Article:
A few simple tricks to tune your github actions runtime

Github actions are a nice thing, spin up your preferred operating system and execute some tests. While implementing them in one of my projects, i had to trial and error and: waiting for the tests to complete is an annoying situation!

Using the ubuntu-latest image and installing several software components, two lines catched my eyes while waiting for the packages to install:

Processing triggers for man-db (2.9.4-2) ...
Processing triggers for initramfs-tools (0.140) ...

The reason for these log messages is quite simple. If you install any package on ubuntu-latest, it detects added manpages and altered system settings that need to be applied to the systems initramfs.

Re-computing the initramfs is a quite cpu and storage intensive operation and it comes with some real time penalty! Updating the manpages database too.

So why do it if you spin up just a throwaway machine? Lets disable these triggers with two simple commands in your github workflow:

- name: Disable initramfs update
  run: sudo sed -i 's/yes/no/g' /etc/initramfs-tools/update-initramfs.conf
- name: Disable man-db update
  run: sudo rm -f /var/lib/man-db/auto-update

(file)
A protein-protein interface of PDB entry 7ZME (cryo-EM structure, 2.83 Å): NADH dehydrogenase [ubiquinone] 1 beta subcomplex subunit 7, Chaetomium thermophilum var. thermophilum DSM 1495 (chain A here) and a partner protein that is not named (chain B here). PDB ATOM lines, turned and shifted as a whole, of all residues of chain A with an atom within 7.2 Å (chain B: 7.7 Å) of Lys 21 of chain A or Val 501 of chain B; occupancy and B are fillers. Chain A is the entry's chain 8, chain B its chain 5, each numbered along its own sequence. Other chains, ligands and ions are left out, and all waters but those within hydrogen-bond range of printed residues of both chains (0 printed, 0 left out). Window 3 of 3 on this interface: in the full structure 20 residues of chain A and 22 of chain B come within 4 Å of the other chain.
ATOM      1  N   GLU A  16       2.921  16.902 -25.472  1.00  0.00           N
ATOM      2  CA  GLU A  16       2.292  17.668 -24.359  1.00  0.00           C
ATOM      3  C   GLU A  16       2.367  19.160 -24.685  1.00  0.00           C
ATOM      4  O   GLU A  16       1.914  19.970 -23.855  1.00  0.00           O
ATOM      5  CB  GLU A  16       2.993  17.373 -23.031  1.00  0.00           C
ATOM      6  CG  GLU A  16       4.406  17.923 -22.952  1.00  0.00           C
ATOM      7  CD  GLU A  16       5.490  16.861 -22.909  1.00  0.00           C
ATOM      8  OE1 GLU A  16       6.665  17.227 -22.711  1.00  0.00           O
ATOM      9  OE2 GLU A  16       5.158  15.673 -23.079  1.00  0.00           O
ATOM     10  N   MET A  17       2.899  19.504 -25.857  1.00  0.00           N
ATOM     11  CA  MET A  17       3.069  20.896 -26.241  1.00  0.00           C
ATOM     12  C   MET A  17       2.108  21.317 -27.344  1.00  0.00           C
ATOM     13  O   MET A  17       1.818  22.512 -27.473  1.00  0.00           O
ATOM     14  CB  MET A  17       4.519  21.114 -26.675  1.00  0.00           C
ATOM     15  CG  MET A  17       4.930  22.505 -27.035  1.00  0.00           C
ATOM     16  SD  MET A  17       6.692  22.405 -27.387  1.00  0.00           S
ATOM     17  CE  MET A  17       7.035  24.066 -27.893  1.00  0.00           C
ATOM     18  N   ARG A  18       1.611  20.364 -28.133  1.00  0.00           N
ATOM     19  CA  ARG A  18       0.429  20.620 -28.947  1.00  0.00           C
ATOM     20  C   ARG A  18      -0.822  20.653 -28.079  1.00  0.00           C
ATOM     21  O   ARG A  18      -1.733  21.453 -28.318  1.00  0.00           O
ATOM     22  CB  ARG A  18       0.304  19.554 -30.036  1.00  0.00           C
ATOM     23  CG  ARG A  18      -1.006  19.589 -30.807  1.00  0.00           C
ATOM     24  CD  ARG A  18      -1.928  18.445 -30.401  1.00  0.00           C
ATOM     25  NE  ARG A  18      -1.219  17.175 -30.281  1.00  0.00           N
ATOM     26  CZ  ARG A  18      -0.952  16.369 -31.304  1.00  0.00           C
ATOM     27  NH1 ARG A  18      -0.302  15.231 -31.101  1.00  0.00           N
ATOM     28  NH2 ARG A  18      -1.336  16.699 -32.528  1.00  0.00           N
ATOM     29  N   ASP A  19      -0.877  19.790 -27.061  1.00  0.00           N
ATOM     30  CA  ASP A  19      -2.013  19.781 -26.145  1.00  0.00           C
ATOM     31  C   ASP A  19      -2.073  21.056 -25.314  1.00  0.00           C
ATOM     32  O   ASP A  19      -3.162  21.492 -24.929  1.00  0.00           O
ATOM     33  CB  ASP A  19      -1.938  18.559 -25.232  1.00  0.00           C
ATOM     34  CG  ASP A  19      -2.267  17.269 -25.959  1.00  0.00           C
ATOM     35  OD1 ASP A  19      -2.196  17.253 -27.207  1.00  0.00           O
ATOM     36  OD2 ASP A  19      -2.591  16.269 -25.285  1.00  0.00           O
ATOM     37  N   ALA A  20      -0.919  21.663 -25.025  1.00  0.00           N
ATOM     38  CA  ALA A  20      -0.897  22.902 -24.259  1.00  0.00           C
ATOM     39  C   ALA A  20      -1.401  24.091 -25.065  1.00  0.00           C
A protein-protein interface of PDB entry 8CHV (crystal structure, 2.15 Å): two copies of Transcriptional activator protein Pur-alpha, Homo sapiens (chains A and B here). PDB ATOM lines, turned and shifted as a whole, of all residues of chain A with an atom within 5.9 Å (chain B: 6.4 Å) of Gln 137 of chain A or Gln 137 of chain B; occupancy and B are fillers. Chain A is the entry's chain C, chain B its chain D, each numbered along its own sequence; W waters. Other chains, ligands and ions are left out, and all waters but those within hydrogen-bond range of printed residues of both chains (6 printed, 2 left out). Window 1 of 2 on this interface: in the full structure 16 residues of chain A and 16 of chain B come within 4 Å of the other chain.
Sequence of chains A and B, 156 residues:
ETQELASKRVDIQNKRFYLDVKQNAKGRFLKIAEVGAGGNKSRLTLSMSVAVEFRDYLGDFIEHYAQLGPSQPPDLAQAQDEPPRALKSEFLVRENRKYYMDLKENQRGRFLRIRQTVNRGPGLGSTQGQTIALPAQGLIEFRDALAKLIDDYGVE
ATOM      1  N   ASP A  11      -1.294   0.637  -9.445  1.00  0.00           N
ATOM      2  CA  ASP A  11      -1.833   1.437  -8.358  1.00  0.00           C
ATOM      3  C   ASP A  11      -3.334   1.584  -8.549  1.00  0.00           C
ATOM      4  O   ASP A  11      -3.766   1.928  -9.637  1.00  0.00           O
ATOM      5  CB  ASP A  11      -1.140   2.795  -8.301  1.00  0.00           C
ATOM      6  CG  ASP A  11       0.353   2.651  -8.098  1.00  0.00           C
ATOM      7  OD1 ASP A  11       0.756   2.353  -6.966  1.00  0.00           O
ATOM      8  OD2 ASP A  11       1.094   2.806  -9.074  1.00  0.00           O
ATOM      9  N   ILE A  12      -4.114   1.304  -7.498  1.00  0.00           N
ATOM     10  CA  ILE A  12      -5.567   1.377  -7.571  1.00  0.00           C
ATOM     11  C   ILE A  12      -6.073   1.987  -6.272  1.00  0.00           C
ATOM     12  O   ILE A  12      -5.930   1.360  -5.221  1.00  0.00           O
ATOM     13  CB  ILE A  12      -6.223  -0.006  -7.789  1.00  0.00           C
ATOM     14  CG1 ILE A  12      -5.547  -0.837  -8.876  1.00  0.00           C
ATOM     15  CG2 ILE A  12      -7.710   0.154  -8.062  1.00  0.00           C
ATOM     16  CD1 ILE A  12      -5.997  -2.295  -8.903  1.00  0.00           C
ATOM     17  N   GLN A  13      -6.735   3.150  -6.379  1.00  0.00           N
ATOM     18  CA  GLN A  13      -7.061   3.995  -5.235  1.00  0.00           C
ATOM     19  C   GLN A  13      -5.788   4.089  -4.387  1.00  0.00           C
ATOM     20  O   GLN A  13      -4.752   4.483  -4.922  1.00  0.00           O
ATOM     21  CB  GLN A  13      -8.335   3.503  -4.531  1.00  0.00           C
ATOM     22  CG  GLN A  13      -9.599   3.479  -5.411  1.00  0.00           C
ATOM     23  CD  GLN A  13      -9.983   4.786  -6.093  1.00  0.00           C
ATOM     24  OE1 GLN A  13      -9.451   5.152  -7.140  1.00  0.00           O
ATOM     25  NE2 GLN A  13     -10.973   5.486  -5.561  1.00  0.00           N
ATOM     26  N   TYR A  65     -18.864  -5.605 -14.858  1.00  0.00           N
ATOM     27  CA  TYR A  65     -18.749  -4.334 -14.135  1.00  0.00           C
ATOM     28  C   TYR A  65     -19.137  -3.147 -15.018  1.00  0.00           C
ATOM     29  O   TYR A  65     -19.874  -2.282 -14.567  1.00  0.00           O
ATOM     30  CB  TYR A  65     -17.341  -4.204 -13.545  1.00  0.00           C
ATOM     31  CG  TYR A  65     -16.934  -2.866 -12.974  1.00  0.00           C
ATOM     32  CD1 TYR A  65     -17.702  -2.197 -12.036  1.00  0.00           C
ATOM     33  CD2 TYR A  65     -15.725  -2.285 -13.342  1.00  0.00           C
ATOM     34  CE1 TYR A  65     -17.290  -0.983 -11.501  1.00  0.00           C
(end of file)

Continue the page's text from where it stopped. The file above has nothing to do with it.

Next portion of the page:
and save some time! Look at the durations of this example repository:

Example repository actions

The Tuned workflow script in this repository disables various trigger actions, such as man-db, initramfs, mime and others.

During package installation, dpkg attempts to call the filesystem sync() operation to ensure save I/O operations. This can also be disabled by enabling the force-unsafe-io option in etc/dpkg/dpkg.cfg.d/.

Using all these simple tricks saves up to ~40 seconds in this example, depending on how many packages you install (for man-db) and if you install different packages in multiple stages, you might save even more time.

You can include this action into your projects yml files with the github action using flag, see this example repository

Have a look at the general Dpkg-Triggers documentation, there are more time savers to disable ..

Another option is to use the github caching workflow for other dependencies you install via third party package managers (npm, etc) to speedup your runtime (Note: This makes sense with small components, not big package dependencies, as you might easily exceed the maximum allowed cache size of 5 GB.)

Written on August 18, 2021